Peninsular Spanish), palta, and damasco, respectively, in Argentina,
Relation to other languages
Further information: Comparison of Portuguese and Spanish
Linguistic map of
nosaltres (arch. nós)
frater germanum(lit. "true brother")
germà (arch. frare)4
dies martis (Classical) feria tertia (Ecclesiastical)
canción (or canciu)
más (arch. plus)
mais (arch. chus or plus)
más (or més)
més (arch. pus or plus)
mano izquierda6(arch. mano siniestra)
mão esquerda6(arch. mão sẽestra)
manu izquierda6(or esquierda; also manzorga)
mà esquerra6 (arch. mà sinistra)
nihil nullam rem natam (lit. "no thing born")
nada (also ren and res)
nada (neca and nula rés in some expressions; arch. rem)
nada (also un res)
1. Also nós outros in early modern Portuguese (e.g. The Lusiads), and
nosoutros in Galician.
2. Alternatively nous autres in French.
3. Also noialtri in Southern Italian dialects and languages.
4. Medieval Catalan (e.g. Llibre dels fets).
5. Depending on the written norm used (see Reintegrationism).
6. From Basque esku, "hand" + erdi, "half, incomplete". Notice that
this negative meaning also applies for
Further information: Judaeo-Spanish
The Rashi script, originally used to print Judaeo-Spanish.
An original letter in Haketia, written in 1832.
Judaeo-Spanish, also known as Ladino, is a variety of
Spanish which preserves many features of medieval Spanish and
Portuguese and is spoken by descendants of the
Main article: Spanish orthography
History Old Middle Influences
Grammar Determiners Nouns gender Pronouns personal object Adjectives Prepositions Verbs conjugation irregular verbs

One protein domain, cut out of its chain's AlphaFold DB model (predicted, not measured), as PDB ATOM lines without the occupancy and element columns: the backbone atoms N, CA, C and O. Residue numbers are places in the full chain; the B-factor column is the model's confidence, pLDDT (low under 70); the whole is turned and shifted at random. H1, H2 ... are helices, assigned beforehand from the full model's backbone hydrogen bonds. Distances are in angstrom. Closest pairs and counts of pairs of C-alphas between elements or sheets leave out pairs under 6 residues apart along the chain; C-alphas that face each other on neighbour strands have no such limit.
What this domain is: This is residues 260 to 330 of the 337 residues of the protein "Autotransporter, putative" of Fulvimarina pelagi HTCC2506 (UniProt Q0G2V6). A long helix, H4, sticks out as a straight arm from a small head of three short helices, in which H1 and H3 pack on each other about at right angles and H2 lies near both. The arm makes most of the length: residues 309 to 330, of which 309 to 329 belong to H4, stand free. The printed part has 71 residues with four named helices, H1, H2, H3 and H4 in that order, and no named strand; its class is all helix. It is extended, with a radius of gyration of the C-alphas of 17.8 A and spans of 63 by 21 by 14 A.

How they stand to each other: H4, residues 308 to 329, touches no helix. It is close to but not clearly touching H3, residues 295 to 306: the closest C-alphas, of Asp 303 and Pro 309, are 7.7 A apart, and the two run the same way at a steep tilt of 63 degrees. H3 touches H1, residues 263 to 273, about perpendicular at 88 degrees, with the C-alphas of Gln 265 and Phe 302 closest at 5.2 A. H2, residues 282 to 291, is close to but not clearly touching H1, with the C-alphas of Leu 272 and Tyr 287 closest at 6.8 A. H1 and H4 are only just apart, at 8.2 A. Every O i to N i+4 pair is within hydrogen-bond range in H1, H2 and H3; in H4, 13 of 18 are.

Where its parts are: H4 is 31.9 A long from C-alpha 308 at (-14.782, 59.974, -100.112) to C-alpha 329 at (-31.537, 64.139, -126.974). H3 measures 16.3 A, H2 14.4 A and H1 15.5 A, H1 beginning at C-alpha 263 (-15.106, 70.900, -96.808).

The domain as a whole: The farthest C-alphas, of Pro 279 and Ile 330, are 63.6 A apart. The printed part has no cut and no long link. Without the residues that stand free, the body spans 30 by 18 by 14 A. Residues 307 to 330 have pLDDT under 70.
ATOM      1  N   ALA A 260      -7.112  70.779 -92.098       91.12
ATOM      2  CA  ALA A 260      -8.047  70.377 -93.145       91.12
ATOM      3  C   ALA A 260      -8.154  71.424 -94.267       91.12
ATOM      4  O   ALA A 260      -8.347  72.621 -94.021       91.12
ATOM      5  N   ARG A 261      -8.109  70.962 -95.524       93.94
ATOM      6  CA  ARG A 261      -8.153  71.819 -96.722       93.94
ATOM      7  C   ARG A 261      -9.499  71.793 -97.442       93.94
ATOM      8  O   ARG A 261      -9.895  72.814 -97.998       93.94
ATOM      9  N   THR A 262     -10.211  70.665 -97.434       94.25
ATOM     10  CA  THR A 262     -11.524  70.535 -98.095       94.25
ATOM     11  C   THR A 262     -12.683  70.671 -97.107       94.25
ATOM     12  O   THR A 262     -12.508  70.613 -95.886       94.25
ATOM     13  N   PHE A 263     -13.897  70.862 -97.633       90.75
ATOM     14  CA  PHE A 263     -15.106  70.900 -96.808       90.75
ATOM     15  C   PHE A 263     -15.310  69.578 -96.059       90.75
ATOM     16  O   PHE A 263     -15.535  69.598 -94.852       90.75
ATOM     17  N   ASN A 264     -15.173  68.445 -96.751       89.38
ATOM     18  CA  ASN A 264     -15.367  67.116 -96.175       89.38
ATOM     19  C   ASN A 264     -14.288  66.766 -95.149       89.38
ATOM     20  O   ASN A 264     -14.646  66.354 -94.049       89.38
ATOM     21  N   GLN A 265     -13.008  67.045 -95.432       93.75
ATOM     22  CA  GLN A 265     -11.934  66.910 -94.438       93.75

Dialects Peninsular Pan-American Standard
Dialectology seseo yeísmo voseo leísmo loísmo
Interlanguages Creoles Spanglish Portuñol
Spanish is written in the
A, B, C, D, E, F, G, H, I, J, K, L, M, N, Ñ, O, P, Q, R, S, T, U, V,
W, X, Y, Z.
Since 2010, none of the digraphs (ch, ll, rr, gu, qu) is considered a
letter by the Spanish Royal Academy.
The letters k and w are used only in words and names coming from
foreign languages (kilo, folklore, whisky, kiwi, etc.).
With the exclusion of a very small number of regional terms such as
Royal Spanish Academy
Association of Spanish Language Academies
Main article: Association of Spanish Language Academies
Countries members of the ASALE.
Association of Spanish Language Academies
Main article: Instituto Cervantes
Official use by international organizations
Main article: List of countries where Spanish is an official language
§ International organizations where Spanish is official
Spanish is one of the official languages of the United Nations, the
European Union, the World Trade Organization, the Organization of
American States, the Organization of Ibero-American States, the
African Union, the Union of South American Nations, the Antarctic
Treaty Secretariat, the
List of Spanish-language poets
Spanish as a second or foreign language
Spanish words and phrases
Longest word in Spanish
Most common words in Spanish
List of English–Spanish interlingual homographs
Countries where Spanish is an official language
Influences on the Spanish language Arabic influence on the Spanish language List of Spanish words of Germanic origin List of Spanish words of Nahuatl origin List of Spanish words of Indigenous American Indian origin List of Spanish words of Philippine origin Dialects and languages influenced by Spanish Caló Chamorro Chavacano Frespañol Ladino Llanito Palenquero Papiamento Philippine languages Portuñol Spanglish Spanish-based creole languages List of English words of Spanish origin